Buying with a friend seems like a good idea,
It’s certainly been a popular strategy over the
past decade or so given higher property prices, plus more people choosing to
stay single longer.
The power of two is always stronger than the power
of one when it comes to property after all!
There is no doubt that purchasing a property with a
friend or a family member can help people get on to the property market more
However, there are a number of unique issues that
this strategy presents as well.
Young people, in particular, don’t think about the
future overly much.
Not only do they think that anyone
over 40 is "ancient”, they don’t consider how their lives might change in the
While they might not be considering their future
lives, many do want to get ahead financially so are keen to buy a property
sooner rather than later.
Many do this by co-buying with a close friend or
perhaps a sibling for predominantly affordability reasons.
They’re usually quite young and single so the
thought of meeting their significant other is probably not on their radars yet.
And therein can create the first problem, because
buying a property together is a long-term commitment.
In fact, it’s a long-term relationship – and we all
know that relationships take work!
One of the main issues with co-buying is not
thinking through what will happen when one party wants to move out with their
new boyfriend or girlfriend at some point in the future.
They also might want to sell when the other person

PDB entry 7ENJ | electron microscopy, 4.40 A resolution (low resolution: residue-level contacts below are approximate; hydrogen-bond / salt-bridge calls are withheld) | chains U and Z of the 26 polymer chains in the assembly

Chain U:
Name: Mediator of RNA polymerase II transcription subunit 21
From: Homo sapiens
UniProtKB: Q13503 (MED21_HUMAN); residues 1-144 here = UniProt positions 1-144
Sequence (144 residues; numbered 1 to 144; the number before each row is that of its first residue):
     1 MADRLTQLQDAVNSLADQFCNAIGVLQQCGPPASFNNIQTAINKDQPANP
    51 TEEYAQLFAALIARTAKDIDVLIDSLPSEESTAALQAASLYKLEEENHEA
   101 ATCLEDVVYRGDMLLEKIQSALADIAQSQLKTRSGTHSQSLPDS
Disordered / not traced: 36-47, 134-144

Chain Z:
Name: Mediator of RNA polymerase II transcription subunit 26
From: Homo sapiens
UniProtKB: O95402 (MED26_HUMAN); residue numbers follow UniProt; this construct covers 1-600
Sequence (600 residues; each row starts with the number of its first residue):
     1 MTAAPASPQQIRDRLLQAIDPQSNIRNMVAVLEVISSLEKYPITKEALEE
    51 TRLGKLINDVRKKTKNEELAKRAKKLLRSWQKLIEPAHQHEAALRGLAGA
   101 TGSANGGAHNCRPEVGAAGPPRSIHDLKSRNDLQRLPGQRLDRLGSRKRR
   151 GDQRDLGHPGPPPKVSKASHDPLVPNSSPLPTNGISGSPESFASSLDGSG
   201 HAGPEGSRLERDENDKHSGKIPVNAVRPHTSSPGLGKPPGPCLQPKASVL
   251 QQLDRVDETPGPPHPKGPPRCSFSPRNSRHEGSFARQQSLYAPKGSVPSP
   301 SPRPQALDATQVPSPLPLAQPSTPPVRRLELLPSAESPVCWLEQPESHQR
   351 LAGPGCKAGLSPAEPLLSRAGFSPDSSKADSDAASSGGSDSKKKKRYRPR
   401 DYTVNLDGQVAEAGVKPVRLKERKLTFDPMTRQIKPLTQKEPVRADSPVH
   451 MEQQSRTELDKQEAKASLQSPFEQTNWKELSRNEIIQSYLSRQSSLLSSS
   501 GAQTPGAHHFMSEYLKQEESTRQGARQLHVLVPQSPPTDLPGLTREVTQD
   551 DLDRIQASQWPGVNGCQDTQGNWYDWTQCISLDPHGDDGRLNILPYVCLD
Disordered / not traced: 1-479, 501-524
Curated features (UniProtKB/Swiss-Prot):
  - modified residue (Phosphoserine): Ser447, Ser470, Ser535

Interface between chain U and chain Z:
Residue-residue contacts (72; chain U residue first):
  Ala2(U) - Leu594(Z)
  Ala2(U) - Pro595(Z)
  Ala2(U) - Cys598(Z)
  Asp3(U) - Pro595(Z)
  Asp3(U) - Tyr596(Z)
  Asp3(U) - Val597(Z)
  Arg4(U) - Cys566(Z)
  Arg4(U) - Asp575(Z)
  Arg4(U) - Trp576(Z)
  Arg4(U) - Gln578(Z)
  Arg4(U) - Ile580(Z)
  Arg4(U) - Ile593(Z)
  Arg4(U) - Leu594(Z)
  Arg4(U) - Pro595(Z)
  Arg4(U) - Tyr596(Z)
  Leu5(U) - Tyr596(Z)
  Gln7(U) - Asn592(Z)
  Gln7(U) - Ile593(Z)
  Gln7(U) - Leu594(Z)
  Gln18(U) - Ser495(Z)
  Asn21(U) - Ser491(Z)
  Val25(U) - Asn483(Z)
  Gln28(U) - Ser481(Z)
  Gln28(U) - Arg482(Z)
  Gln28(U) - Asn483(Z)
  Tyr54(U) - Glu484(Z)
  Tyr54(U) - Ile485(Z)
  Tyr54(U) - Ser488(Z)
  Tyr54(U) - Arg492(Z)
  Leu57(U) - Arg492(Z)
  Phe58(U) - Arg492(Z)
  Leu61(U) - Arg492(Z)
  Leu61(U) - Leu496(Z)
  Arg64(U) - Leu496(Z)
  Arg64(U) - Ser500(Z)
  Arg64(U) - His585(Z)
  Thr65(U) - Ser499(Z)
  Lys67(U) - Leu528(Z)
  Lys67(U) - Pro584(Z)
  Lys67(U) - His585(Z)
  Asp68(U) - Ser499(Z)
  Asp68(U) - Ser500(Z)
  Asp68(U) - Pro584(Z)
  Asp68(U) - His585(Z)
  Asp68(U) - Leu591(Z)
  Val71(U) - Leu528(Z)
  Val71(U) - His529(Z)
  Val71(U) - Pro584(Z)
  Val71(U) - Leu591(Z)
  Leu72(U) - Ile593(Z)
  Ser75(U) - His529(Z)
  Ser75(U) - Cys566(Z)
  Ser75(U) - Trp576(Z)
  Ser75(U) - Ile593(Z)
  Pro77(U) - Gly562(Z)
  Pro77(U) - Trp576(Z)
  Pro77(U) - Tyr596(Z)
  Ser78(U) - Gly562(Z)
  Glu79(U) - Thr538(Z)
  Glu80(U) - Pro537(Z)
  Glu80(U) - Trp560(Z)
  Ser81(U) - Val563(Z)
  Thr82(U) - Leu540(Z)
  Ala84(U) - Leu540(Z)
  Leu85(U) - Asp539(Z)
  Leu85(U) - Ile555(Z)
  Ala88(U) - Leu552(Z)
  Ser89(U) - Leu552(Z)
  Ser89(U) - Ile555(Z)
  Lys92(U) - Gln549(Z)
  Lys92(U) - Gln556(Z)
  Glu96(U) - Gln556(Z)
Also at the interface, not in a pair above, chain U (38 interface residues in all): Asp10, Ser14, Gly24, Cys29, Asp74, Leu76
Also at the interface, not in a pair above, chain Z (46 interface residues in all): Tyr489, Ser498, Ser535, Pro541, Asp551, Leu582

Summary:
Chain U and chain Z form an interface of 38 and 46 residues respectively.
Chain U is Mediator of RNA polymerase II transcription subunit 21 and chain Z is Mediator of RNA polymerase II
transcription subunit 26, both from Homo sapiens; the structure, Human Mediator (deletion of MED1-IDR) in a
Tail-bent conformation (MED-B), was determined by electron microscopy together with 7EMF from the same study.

doesn’t want to do any such thing.
That’s why having these conversations early is
vital, because it sets a clear path of what both of you want to happen as your
lives continue to evolve in the future.
Perhaps you agree to both shift out and the
property becomes an investment or maybe the person who stays agrees to pay the
other person half of the market rent?
Whatever you decide, it’s important that it’s
discussed at the outset not when it’s about to happen.
Another issue that may arise is when one person
decides to buy another property.
The property that they bought with their brother,
sister or friend, has increased in value somewhat so they’re confident of
getting another home loan.
However, they soon learn that while they
technically only own half of the property, they are responsibility for the
That’s because whether your ownership structure is
joint owners or tenants in common, each person is legally responsible for the
entirety of the loan if the other person can’t pay their share or defaults.
As you can easily see, then, this can have a big
impact on your loan-serviceability because having a $200,000 loan
against your income is very different than having a $400,000 one.
Now, I’m not trying to scare anyone out of
investing in property with a friend because being in the market is usually better than being out of it.
I guess the point I’m trying to make is that before
you decide to invest with someone else, you must consider the end at the
That way, there will be no surprises, and your
property relationship – as well as the one with our friend or relative – is
much more likely to last the distance needed to achieve above-average capital
article source: https://propertyupdate.com.au/
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Monday, 8 February 2021